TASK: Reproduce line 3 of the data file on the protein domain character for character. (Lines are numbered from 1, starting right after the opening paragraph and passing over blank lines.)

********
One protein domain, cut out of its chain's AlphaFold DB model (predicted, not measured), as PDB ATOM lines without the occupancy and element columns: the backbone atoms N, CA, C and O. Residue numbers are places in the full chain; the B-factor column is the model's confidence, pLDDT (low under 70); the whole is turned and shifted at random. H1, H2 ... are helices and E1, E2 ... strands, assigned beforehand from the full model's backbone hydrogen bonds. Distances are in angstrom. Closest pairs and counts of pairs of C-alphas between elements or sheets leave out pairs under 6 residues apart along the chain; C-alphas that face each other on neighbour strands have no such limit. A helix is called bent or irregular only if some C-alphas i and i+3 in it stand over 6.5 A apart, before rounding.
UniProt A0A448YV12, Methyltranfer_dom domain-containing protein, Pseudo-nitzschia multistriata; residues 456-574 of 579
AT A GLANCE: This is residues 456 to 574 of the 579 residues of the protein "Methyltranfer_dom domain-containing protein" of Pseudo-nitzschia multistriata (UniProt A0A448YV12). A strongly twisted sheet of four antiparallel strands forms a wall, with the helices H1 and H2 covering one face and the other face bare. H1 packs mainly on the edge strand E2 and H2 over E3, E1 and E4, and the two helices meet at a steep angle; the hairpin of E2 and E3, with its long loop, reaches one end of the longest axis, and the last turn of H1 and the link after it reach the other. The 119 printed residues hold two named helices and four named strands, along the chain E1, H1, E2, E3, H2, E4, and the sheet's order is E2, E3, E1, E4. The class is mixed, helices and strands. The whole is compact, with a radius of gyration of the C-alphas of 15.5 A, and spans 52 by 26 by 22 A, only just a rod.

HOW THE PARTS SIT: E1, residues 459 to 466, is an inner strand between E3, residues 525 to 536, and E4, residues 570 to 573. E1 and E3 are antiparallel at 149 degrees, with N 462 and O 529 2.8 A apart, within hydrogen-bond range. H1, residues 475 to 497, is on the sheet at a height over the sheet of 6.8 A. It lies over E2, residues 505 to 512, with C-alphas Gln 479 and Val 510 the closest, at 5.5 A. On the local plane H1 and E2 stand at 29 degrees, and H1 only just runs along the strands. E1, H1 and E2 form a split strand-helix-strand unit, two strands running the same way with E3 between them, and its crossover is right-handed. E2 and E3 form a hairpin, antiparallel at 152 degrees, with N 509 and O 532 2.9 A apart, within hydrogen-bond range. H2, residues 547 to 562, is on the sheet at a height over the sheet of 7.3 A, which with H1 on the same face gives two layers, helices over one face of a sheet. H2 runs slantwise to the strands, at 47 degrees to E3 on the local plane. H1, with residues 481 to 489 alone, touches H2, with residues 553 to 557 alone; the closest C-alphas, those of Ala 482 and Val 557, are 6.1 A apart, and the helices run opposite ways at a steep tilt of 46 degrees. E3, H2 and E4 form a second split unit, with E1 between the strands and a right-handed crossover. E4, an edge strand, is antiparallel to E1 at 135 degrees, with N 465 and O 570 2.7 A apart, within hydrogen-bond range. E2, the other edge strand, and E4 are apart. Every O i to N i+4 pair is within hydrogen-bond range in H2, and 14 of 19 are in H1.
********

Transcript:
HOW THE PARTS SIT: E1, residues 459 to 466, is an inner strand between E3, residues 525 to 536, and E4, residues 570 to 573. E1 and E3 are antiparallel at 149 degrees, with N 462 and O 529 2.8 A apart, within hydrogen-bond range. H1, residues 475 to 497, is on the sheet at a height over the sheet of 6.8 A. It lies over E2, residues 505 to 512, with C-alphas Gln 479 and Val 510 the closest, at 5.5 A. On the local plane H1 and E2 stand at 29 degrees, and H1 only just runs along the strands. E1, H1 and E2 form a split strand-helix-strand unit, two strands running the same way with E3 between them, and its crossover is right-handed. E2 and E3 form a hairpin, antiparallel at 152 degrees, with N 509 and O 532 2.9 A apart, within hydrogen-bond range. H2, residues 547 to 562, is on the sheet at a height over the sheet of 7.3 A, which with H1 on the same face gives two layers, helices over one face of a sheet. H2 runs slantwise to the strands, at 47 degrees to E3 on the local plane. H1, with residues 481 to 489 alone, touches H2, with residues 553 to 557 alone; the closest C-alphas, those of Ala 482 and Val 557, are 6.1 A apart, and the helices run opposite ways at a steep tilt of 46 degrees. E3, H2 and E4 form a second split unit, with E1 between the strands and a right-handed crossover. E4, an edge strand, is antiparallel to E1 at 135 degrees, with N 465 and O 570 2.7 A apart, within hydrogen-bond range. E2, the other edge strand, and E4 are apart. Every O i to N i+4 pair is within hydrogen-bond range in H2, and 14 of 19 are in H1.